2. Extract the bucket and the filename of the uploaded file from the event object that is passed in to the handler function.
  3. Create a job and specify the required outputs as well as any other settings.
  4. Kick off the job and enjoy seeing the progress in the Elastic Transcoder console. If you signed up to an SNS topic (when you created the Elastic Transcoder pipeline) and configured your email, you’ll get notifications for the various stages of the job.
Monitor your jobs from the Elastic Transcoder console

An example Lambda function that meets our requirements is given below. Note that it creates a job with 3 outputs — generic 720p, webm and hlsv3.

‘use strict’;
var AWS = require(‘aws-sdk’);
var s3 = new AWS.S3({
 apiVersion: ‘2012–09–25’
var eltr = new AWS.ElasticTranscoder({
 apiVersion: ‘2012–09–25’,
 region: ‘us-east-1’
exports.handler = function(event, context) {
 console.log(‘Executing Elastic Transcoder Orchestrator’);
 var bucket = event.Records[0];
 var key = event.Records[0].s3.object.key;
 var pipelineId = ‘112321321343–2abcc1’;
 if (bucket !== ‘acloud-video-input’) {‘Incorrect Video Input Bucket’);
 var srcKey =  decodeURIComponent(event.Records[0].s3.object.key.replace(/\+/g, " ")); //the object may have spaces  
 var newKey = key.split('.')[0];
 var params = {
  PipelineId: pipelineId,
  OutputKeyPrefix: newKey + ‘/’,
  Input: {
   Key: srcKey,
   FrameRate: ‘auto’,
   Resolution: ‘auto’,
   AspectRatio: ‘auto’,
   Interlaced: ‘auto’,
   Container: ‘auto’
  Outputs: [{
   Key: ‘mp4-’ + newKey + ‘.mp4’,
   ThumbnailPattern: ‘thumbs-’ + newKey + ‘-{count}’,
   PresetId: ‘1351620000001–000010’, //Generic 720p
   Watermarks: [{
    InputKey: ‘watermarks/logo-horiz-large.png’,
    PresetWatermarkId: ‘BottomRight’
   Key: ‘webm-’ + newKey + ‘.webm’,
   ThumbnailPattern: ‘’,
   PresetId: ‘1351620000001–100240’, //Webm 720p
   Watermarks: [{
    InputKey: ‘watermarks/logo-horiz-large.png’,
    PresetWatermarkId: ‘BottomRight’
   Key: ‘hls-’ + newKey + ‘.ts’,
   ThumbnailPattern: ‘’,
   PresetId: ‘1351620000001–200010’, //HLS v3 2mb/s
   Watermarks: [{
    InputKey: ‘watermarks/logo-horiz-large.png’,
    PresetWatermarkId: ‘BottomRight’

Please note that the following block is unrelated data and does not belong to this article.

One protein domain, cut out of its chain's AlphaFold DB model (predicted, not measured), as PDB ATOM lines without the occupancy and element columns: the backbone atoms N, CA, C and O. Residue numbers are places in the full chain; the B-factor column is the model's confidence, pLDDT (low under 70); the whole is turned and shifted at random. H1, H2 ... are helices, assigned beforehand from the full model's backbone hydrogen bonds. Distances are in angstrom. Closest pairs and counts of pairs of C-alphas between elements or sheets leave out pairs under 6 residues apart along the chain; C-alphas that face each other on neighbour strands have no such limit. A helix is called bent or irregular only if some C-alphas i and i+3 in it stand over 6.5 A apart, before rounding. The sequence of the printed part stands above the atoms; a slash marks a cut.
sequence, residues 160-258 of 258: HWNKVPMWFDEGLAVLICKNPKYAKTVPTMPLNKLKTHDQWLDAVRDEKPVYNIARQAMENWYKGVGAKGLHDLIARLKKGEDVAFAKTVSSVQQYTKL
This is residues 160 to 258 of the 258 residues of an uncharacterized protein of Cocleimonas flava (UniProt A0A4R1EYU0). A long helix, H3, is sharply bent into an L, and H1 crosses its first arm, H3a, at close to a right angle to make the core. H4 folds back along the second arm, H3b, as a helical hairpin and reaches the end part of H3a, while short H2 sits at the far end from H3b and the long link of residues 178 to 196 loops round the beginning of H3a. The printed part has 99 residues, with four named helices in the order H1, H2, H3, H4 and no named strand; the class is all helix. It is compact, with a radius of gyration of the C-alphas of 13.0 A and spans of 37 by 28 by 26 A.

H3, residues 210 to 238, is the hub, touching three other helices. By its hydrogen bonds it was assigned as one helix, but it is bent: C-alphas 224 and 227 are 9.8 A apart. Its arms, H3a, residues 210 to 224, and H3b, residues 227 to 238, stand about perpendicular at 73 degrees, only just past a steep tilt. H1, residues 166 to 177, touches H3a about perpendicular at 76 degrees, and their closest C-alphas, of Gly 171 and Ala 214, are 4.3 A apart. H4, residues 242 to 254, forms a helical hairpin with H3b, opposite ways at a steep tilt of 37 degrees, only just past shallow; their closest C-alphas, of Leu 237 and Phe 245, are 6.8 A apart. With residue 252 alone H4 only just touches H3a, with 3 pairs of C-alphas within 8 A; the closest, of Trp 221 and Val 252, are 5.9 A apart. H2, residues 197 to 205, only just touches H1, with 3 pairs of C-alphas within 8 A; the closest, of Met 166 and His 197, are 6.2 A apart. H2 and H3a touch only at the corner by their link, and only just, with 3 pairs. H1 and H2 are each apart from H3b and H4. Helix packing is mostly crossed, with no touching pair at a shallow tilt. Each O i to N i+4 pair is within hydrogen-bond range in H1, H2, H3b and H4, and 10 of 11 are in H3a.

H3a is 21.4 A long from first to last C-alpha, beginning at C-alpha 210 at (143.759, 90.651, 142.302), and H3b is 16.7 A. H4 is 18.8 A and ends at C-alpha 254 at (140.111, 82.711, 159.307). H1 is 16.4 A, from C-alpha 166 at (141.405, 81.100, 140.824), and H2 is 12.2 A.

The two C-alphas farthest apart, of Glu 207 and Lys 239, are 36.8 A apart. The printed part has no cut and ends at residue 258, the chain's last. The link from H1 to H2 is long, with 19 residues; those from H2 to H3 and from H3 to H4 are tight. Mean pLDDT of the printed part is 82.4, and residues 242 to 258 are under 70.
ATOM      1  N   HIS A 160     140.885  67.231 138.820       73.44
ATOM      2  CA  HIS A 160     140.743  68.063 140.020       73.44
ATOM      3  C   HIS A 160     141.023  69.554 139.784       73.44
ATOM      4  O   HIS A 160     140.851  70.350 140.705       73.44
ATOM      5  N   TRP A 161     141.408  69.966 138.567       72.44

console.log(‘Starting Job’);
 eltr.createJob(params, function(err, data){
  if (err){
  } else {
  context.succeed(‘Job well done’);


One detail you might notice in the Lambda function above is the use of presets (e.g. 1351620000001–000010). Presets describe how to encode the given file. The full list of available presets can be found in AWS documentation.

It’s also possible to create your own preset too. You can do so by clicking on the Presets link in the Elastic Transcoder console. You’ll see the full list of system presets there and you’ll be able to create your own by hitting the Create New Preset button.

Presets allow for a lot of granular control over how files are encoded. Naturally, you can find a lot of detail in the appropriate AWS documentation.

Next Steps

There is much more that the Elastic Transcoder can do that we haven’t yet touched on. Captions and DRM immediately come to mind and both are extremely important for the platform. The A Cloud Guru team have big plans for the serverless media encoding and serving system, so watch this space.

Have you used the Elastic Transcoder and what were your impressions? I am keen to hear about your experience and what you think about the platform.

A Cloud Guru

The mission of A Cloud Guru is to engage individuals in a journey to level-up their cloud computing skills by delivering the world’s leading educational content designed to evolve both mindsets and careers.

“Let no man in the world live in delusion. Without a Guru, none can cross over to the other shore.“ — Guru Nanak

Our courses are delivered by industry experts with a shared passion for cloud computing. We strive to serve our growing community of cloud gurus, who generously contribute their insights in our forums, workshops, meet-ups, and conferences.

Keep up with the A Cloud Guru crew @acloudguru